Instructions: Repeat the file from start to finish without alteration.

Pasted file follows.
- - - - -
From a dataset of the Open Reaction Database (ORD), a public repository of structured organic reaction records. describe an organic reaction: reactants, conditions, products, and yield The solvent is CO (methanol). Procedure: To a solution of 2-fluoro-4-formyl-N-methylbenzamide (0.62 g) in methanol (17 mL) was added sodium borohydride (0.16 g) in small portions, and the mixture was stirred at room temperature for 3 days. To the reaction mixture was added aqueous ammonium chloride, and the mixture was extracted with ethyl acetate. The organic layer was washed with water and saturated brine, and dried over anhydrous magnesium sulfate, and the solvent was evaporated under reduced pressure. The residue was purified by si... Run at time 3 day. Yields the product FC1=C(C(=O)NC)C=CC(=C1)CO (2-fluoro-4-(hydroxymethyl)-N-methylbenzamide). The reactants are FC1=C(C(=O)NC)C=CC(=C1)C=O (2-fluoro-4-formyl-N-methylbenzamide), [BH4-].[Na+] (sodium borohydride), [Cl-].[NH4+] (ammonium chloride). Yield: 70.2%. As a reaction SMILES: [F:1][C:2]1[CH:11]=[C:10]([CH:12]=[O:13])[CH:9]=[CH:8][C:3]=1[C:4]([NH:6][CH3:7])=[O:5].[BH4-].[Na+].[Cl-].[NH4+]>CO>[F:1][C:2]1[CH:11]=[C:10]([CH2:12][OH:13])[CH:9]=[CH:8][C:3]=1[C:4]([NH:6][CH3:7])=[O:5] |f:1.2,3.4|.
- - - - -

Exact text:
From a dataset of the Open Reaction Database (ORD), a public repository of structured organic reaction records. describe an organic reaction: reactants, conditions, products, and yield The solvent is CO (methanol). Procedure: To a solution of 2-fluoro-4-formyl-N-methylbenzamide (0.62 g) in methanol (17 mL) was added sodium borohydride (0.16 g) in small portions, and the mixture was stirred at room temperature for 3 days. To the reaction mixture was added aqueous ammonium chloride, and the mixture was extracted with ethyl acetate. The organic layer was washed with water and saturated brine, and dried over anhydrous magnesium sulfate, and the solvent was evaporated under reduced pressure. The residue was purified by si... Run at time 3 day. Yields the product FC1=C(C(=O)NC)C=CC(=C1)CO (2-fluoro-4-(hydroxymethyl)-N-methylbenzamide). The reactants are FC1=C(C(=O)NC)C=CC(=C1)C=O (2-fluoro-4-formyl-N-methylbenzamide), [BH4-].[Na+] (sodium borohydride), [Cl-].[NH4+] (ammonium chloride). Yield: 70.2%. As a reaction SMILES: [F:1][C:2]1[CH:11]=[C:10]([CH:12]=[O:13])[CH:9]=[CH:8][C:3]=1[C:4]([NH:6][CH3:7])=[O:5].[BH4-].[Na+].[Cl-].[NH4+]>CO>[F:1][C:2]1[CH:11]=[C:10]([CH2:12][OH:13])[CH:9]=[CH:8][C:3]=1[C:4]([NH:6][CH3:7])=[O:5] |f:1.2,3.4|.